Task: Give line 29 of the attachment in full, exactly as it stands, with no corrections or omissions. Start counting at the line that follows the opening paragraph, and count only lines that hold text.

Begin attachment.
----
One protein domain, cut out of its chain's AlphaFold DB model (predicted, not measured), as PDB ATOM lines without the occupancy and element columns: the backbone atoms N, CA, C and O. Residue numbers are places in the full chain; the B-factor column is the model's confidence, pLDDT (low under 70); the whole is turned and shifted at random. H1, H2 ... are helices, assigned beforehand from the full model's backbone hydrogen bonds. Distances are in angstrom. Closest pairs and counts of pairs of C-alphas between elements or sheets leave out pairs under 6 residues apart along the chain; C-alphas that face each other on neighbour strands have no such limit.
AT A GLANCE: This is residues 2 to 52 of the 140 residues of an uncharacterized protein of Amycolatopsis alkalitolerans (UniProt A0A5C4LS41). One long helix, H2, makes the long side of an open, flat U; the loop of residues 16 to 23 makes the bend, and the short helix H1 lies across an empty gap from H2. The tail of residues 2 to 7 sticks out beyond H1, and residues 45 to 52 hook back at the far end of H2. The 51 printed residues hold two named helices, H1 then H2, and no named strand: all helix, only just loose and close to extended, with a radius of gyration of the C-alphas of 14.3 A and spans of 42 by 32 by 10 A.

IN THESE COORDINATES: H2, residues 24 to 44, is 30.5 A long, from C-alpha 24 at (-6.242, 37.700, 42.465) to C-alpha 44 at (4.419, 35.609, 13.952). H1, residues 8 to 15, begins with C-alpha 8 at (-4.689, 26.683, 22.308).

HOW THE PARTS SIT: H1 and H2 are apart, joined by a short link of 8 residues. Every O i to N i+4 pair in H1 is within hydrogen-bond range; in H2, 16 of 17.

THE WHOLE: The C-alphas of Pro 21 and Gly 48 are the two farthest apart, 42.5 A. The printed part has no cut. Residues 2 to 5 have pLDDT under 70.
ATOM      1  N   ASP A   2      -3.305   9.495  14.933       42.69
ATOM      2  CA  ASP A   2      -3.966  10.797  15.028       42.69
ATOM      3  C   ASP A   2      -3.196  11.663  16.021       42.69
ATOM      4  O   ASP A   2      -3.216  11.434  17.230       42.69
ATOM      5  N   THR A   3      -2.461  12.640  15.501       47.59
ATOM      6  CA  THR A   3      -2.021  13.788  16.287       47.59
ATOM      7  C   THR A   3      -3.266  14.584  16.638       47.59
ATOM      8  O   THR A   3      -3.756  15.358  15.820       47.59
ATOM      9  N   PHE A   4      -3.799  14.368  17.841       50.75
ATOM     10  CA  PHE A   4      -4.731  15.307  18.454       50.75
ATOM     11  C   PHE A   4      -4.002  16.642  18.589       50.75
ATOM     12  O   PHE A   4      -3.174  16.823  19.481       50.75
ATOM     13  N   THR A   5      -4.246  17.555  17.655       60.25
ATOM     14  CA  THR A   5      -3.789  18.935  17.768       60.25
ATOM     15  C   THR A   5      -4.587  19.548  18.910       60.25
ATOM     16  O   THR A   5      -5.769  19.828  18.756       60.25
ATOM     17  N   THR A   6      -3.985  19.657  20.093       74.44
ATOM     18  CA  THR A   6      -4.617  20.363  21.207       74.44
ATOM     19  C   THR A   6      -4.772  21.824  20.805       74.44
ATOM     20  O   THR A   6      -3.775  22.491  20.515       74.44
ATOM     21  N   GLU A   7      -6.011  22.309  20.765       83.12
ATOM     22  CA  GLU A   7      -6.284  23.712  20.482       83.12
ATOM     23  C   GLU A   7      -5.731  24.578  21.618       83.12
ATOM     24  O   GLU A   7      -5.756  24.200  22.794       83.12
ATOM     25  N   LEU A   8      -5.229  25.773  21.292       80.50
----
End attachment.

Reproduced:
ATOM     25  N   LEU A   8      -5.229  25.773  21.292       80.50